Rectified Tile – Installation and Design

General Article

Most homeowners have not heard the term “rectified tile” used but probably know what it is. Rectified tile is an increasingly popular choice for interior remodeling projects. It refers to tile that has been mechanically finished on all sides to achieve optimum precision. It is used most often in large tiles and also at times when large and small tiles are used together to create a patterned design.

Using a rectified tile allows you to place the tiles much closer together using tighter joint spacing. This makes the grout less visible as there is actually less grout used. When a wide space is used between tiles, the grout becomes a distinct part of the design and if the grout does not blend well with the tiles it can create a less than professional looking finish. In addition, the grout can easily become soiled and discolored over time and will detract from the look of the tile itself.

That is the main reason why homeowners are willing to pay more for rectified tiles and their installation. The overall look of a room once the tiles are laid is much more desirable and attractive. It is easier for the person laying the tile to get a precise line as there is less movement and shifting when the tile is put down.

Laying rectified tile does have its own challenges and it is always a good idea to employ a reputable, professional tile layer to get the best results. Tiling is never a simple, do-it-yourself project someone with little experience should undertake.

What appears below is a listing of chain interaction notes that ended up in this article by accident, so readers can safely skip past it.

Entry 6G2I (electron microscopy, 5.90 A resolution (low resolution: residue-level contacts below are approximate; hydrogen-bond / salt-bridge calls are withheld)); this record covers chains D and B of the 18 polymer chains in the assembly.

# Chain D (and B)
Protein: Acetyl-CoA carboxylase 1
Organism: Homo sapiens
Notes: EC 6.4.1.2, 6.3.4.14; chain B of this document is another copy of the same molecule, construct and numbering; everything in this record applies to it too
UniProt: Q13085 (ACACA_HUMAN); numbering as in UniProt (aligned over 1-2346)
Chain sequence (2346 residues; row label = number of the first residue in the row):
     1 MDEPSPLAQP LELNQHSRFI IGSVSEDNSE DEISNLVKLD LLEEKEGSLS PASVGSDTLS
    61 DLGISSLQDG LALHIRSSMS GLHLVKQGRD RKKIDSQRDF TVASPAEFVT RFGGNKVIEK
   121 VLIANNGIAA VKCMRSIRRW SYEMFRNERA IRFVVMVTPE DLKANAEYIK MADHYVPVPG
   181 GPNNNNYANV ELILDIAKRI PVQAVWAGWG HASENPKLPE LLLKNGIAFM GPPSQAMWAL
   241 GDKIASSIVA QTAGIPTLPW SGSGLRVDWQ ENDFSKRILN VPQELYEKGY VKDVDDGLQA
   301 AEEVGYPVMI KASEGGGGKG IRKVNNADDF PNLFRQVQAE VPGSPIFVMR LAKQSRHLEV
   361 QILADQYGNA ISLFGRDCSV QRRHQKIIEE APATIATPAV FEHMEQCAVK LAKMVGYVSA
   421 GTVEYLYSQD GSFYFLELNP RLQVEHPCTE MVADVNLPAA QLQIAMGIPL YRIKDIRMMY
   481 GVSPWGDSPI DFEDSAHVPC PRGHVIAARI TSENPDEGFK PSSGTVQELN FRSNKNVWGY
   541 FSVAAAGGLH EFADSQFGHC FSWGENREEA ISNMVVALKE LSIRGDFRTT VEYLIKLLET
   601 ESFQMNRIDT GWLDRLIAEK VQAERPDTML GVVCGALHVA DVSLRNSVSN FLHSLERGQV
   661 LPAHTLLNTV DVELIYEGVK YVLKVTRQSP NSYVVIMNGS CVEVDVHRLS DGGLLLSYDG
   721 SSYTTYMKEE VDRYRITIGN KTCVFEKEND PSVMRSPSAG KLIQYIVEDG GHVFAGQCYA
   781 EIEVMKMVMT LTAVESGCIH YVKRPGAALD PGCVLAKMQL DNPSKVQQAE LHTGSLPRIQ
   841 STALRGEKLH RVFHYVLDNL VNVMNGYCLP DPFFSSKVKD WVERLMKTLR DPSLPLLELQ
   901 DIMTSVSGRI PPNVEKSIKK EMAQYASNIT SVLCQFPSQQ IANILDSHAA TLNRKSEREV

The biggest problem for the installer of rectified tile is that there currently is no industry standard. The manufacturer can call whatever tile he likes “rectified”. Consistency in the product lines is definitely an issue. For the most part a rectified tile is made by grinding down a tile that has already been fired and it therefore should remain fairly consistent from tile to tile. But the amount of variation between tiles is entirely up to the manufacturer.

Tiles that vary from one another by .50% are very different than tiles that vary by .25% both of which are within industry standards. The American National Standards for Ceramic Tile are working on standardizing the manufacture of rectified tiles. This will make things significantly better for the installers in the future.

Homeowners are typically willing to pay a little extra to purchase a rectified tile, but they are not always willing to pay more for the rectified installation. They do not understand the complexities involved in the installation of different types of tiles. To them, installing a tile is installing a tile. If the tile the homeowner purchases has significant size variations, it will require more skill and expertise to lay the tile properly for an optimum appearance.

While rectified tile is the tile of choice for many homeowners, it is not always preferred by the installer. In time, when industry norms are standardized, it will undoubtedly become a little easier on the rectified installation end as well. In the meantime, rectified tiles are here to stay.